The link with the Jewish Holocaust is there for anyone to see in that every step taken by the Turks was repeated by the Nazis--from the laws making their respective minorities second-class citizens to the concentration camps to which they were transported "for their own safety."
Mango does not find it disturbing that if the Armenians were such productive subjects and were "the faithful nation," that they should have been selected for the mass murder.
No matter how often and how loud is the Turkish denial of the historical fact of the Armenian Genocide, and no matter how often those denials are repeated by their apologists, there was an Armenian Genocide.
And, what's more, Andrew Mango knows it.
Respectfully, Andrew Kevorkian, Philadelphia, Pa. USA
RESPONSE FROM DR. H. BESSOS, EDINBURGH
Dear Mr Mango - Your Review Of The Burning Tigris (Peter Balakian)
On the face of it, the review you wrote in the Times Literary Supplement must appear to the general reader as a well written and fair article. However, to those of us who are close to the subject, the article's insincerity and attempts to fudge the truth are plain to see. It is hard for me to believe that a person like you who is so well versed in the region's history, cannot see that what the Turks perpetrated was an act of Genocide. Take me for example, a son of parents who were victims of the genocide and bore witness to its horrors. My father was a 15 year old Assyrian living in Ourfa (Edessa), while my mother was a five year old Armenian living in Marash. Both belonged to large well to do and law abiding families. My uncle, the 28 year old elder brother of my father, had just been appointed a professor at Aintab college following his graduation with a BA in divinity . Then, without any charges, my uncle and other members of the intelligentsia in the region were suddenly rounded up and jailed in Aleppo prison. Shortly thereafter they were taken away and cut down by bayonets in cold blood. At the same time, my three great uncles on my mother's side were rounded up and taken away never to be heard of again. Shortly thereafter the families of both my parents were forced to leave everything behind and made to march into the desert. Miraculously, my mother and father made it to Aleppo. About a million others did not. Yet here you are attempting to explain away this act of genocide as incompetence of the Ottoman Turks in handling a perceived threat from the Christian (mainly Armenian) community during WW1. Your apologetic stance for their genocidal act is an affront to me and millions of descendants of the victims of the genocide.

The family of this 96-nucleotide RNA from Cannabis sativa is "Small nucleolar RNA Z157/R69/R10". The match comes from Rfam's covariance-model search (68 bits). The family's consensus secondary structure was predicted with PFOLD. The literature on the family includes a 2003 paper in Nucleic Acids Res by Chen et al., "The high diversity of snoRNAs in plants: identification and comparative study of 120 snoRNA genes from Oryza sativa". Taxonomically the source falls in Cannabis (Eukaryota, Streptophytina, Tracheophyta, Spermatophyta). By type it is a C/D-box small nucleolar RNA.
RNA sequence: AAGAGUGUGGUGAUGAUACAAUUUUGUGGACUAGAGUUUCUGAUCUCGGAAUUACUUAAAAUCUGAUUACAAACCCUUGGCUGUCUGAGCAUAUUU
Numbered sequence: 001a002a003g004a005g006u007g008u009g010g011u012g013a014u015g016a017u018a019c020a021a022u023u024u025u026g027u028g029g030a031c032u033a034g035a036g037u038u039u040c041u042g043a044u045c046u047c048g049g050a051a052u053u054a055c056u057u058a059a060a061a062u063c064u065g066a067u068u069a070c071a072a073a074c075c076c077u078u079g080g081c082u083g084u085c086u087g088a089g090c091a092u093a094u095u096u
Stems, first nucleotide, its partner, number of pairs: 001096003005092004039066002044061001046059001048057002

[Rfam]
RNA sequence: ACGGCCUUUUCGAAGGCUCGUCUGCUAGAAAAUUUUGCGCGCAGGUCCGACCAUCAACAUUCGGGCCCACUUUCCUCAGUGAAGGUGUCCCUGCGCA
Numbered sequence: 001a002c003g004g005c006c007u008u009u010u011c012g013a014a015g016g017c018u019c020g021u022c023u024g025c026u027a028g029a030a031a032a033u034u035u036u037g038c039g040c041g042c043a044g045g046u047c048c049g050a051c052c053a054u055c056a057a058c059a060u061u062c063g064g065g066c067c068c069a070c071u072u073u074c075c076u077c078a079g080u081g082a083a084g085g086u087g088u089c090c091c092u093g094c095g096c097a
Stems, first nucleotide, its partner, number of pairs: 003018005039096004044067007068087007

Dr Hagop Bessos - Edinburgh
RESPONSE FROM MR. ARMENAG TOPALIAN
Dear Sir - I hope that the present Sudanese government have sight of Andrew Mango's review of Peter Balakian's book, The Burning Tigris, (17 September). He has much to encourage them in the nightmare Darfur nightmare situation that exhibits more similarities than differences despite the elapse of years.
Here we have a people (who the authorities would claim were "perfectly integrated into the mosaic") different in ethnicity and religion within the boundaries (drawn by powers without consultation of their consent) of a state intent to exercise its sovereign rights without discharging its responsibilities to protect, nurture and develop all its inhabitants. Decades long discrimination and deprivation results in a not unsurprising reaction leading to government supported violence with the janjaweed (bashibazooks for the Armenians) made worse by the protests of outside states.
How history repeats itself when previous experience is glossed over by some historians! Usefully, Andrew has identified the Sudanese Government's final goal, the prospect of no "unredeemed" natives in their historic lands with the continuing unrestricted infusion of their own kith and kindred.
Of course, there is no current dimension of external invasion as there was in the First World War (declared by the Turkish government for which the Armenians paid the ultimate penalties). However, war was not necessary ingredient as the earlier massacres predated hostilities, involved unarmed civilians (once the Armenian conscripts were murdered by their officers) and mostly well away from any war zone.
Historians may have an input but this issue will only be resolved when the people who suffered on the land (and not just in history books) recognise that it has been dealt with in a manner that they deem satisfactory. Andrew may need to reflect that the Azeri lands currently held by the Armenians came about because of their reaction of "Never Again" after the 1988 pogroms in Sumgait and Baku as they recalled their treatment by the Turks in the early 20th century. This is a current issue with historical resonances and not just an academic debate.
Yours faithfully - ARE Topalian